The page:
ageism

I’ll have what she’s having—minus the internalized ageism.

“There is also something profoundly liberating about aging,” Dominique Browning wrote in the New York Times. “Only when you hit 60 can you begin to say, with great aplomb: ‘I’m too old for this.’” That’s her new mantra, and the title of her essay, which lingered on the Times’s most-emailed list for days. Why? Because people want stories that ring true to their experience of growing older because they include its welcome aspects.

 

What’s wrong with the New York Times’ digital brand? The “grandpa in a nightclub” problem, apparently.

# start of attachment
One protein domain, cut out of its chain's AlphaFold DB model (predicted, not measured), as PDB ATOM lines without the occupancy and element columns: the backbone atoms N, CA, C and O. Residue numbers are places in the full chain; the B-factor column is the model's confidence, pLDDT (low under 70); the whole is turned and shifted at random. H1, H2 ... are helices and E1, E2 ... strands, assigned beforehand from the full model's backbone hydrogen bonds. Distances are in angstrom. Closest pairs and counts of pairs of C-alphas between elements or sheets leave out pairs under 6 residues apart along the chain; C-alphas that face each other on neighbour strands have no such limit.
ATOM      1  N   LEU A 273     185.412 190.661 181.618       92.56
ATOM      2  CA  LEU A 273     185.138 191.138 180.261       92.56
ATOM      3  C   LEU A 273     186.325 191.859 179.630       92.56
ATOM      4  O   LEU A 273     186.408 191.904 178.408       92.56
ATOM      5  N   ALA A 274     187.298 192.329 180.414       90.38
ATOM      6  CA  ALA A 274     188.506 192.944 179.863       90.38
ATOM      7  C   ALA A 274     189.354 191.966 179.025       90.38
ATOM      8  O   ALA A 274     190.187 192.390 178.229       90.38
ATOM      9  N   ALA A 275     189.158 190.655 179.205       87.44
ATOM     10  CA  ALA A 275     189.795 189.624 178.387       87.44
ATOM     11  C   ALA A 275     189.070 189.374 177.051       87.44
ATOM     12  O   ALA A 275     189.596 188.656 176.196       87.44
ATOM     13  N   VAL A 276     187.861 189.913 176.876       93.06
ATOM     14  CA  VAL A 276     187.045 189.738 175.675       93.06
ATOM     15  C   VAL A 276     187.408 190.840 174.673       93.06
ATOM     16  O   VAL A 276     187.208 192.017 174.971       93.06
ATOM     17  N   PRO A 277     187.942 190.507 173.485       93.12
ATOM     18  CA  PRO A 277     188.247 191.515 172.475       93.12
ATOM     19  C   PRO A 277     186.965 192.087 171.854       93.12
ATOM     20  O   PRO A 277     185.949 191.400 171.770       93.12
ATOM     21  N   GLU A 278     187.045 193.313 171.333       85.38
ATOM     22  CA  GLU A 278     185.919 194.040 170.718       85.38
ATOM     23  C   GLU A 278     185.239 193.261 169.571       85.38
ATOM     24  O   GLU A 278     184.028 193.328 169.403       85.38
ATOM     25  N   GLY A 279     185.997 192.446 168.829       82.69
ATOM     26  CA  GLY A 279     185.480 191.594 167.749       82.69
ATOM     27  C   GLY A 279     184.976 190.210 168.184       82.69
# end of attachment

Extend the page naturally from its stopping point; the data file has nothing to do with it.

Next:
This week Harvard’s Nieman Journalism Lab ran a piece about the New York Times’ digital branding efforts. It quoted a series of tweets by Max Pfennighaus, who is the executive creative director of brand and marketing at the Times and previously held the same position at NPR, and whose job is to build the newspaper’s digital brand. He described the core challenge as the “grandpa in a nightclub” problem.

Is a generation of powerful women turning age into an advantage? Not exactly.

"Could the current cohort of eminent women in their 60s herald an era when aging, for women, ceases to be an enemy, and even becomes a friend?” asks Liza Mundy in the current issue of the Atlantic. (And could that magazine actually be taking a progressive position on aging?) As she observes, it’s an intriguing idea and also a profoundly counterintuitive one, given the notorious dearth of women in the halls of power.

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